The Four Questions

Dr. Eliyahu M. Goldratt, in his lecture titled Beyond the Goal: Theory of Constraints, describes the necessity of answering the following questions when adopting a technology:

  1. What is the power of the technology?
  2. What limitation does it diminish?
  3. What rules helped us accommodate the limitation?
  4. What rules should we use now?

As a cofounder of a small software development business, I thought it would be interesting to describe how we applied this approach to a technology-oriented decision.


Several months ago, we developed a business process application for one of our clients, making use of Node.js and a relatively new framework (stop laughing). As the market shifted, so did the client’s business needs and goals, and we built out new features or adjusted previous ones to accommodate. However, we began to feel that our design and development process, as it pertained to the technologies we were using, had become a severe limitation. As we started planning the next major version of the application, we decided to make some changes. One of our cofounders had been looking into Laravel, a relatively stable PHP framework (it has an LTS release). I had worked with it successfully in the past, and we decided it was worth another visit. In order to more fully understand whether it was a worthwhile change, we answered Goldratt’s four questions.

First, what is the power of the new technology?

Simply put, PHP and Laravel are very mature and operate within a healthier ecosystem (support-wise). Resources like Laracasts.com offer education on topics of varied complexity, and tools like Homestead take a lot of the guesswork out of local development environments. Laravel itself has a number of out-of-the-box features we’ve been missing in the other framework, including queueing, encryption, and payment management.

Second, what limitations does it diminish?

The skills required to be effective as a PHP developer are generally less specialized and more accessible for our team, which increases each member’s potential contributive ability and enables us to hire employees from a larger, more diverse pool of candidates.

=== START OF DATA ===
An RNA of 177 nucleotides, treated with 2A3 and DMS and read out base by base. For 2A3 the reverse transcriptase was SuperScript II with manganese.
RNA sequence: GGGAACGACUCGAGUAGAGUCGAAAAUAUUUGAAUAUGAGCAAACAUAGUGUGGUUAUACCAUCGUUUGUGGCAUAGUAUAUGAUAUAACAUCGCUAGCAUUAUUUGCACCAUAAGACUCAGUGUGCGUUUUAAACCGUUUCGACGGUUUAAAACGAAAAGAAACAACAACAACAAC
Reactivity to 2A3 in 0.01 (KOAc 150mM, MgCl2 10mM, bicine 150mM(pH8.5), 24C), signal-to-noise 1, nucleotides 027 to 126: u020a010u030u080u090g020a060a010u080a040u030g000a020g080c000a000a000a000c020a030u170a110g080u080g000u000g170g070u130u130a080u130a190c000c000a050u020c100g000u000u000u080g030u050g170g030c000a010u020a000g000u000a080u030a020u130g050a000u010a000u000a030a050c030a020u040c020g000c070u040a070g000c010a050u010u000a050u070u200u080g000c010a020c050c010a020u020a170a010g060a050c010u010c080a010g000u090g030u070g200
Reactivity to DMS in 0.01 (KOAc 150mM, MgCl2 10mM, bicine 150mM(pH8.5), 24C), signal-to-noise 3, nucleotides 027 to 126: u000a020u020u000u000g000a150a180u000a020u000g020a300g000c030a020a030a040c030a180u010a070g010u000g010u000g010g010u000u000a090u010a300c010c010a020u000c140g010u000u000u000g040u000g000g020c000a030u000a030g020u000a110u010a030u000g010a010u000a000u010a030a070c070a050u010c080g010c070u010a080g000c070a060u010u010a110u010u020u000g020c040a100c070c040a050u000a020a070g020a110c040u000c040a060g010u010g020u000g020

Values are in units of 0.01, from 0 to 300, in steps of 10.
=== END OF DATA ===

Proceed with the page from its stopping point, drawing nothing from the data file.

Testing practices with Laravel are well-documented and inherent, whereas the amount of work involved to effectively test in our other circumstance was painful.

We had been constraining our schema and query design to a less-effective ORM, but Laravel’s Eloquent ORM resolves each of our specific problems.

We can also have much more choice with our supporting tools, including the ability to utilize a fully-featured IDE.

Third, what rules helped us accommodate the limitations?

We performed very involved manual testing prior to a deployment.

Starting development on any given day involved spending several minutes to provision local infrastructure in a specific and error-prone way.

Error handling and logging in the application had to be done in a specific (roundabout and inefficient) manner.

Our data structures were designed according to the limitations of the less-capable ORM.

Batch processes had to be used because setting up appropriate event-driven mechanisms were too effort-intensive.

Fourth, what rules should we use with the technologies being evaluated?

We should write tests that cover areas of concern and make use of continuous integration to improve confidence in deployments.

The process for development setup should minimize the amount of infrastructure and setup involved.

Exception handling, logging, and collection should be inherent to the system and easy to use.

Data structures should be designed according to logical relationships and proven approaches, not arbitrary limitations.

Events and queuing should drive application behavior and data processing.


“Technology can bring benefits if, and only if, it diminishes a limitation.” — Dr. Eliyahu M. Goldratt


When reality has been defined a specific way for any extended period of time, it becomes an assumption in the minds of those involved. The most difficult thing then about any change is comprehensively adjusting surrounding behavior, which has had the opportunity to evolve to accommodate that assumption and persist in subconscious process. We find it to be true that, as humans, we won’t always make good decisions about a technology by comparing a feature list or discussing supposed “benefits”. Rather, we must additionally map the technology back to behavior and make a determination based on the full context. Goldratt’s four questions helped us get closer to that goal, and they can help you do the same.

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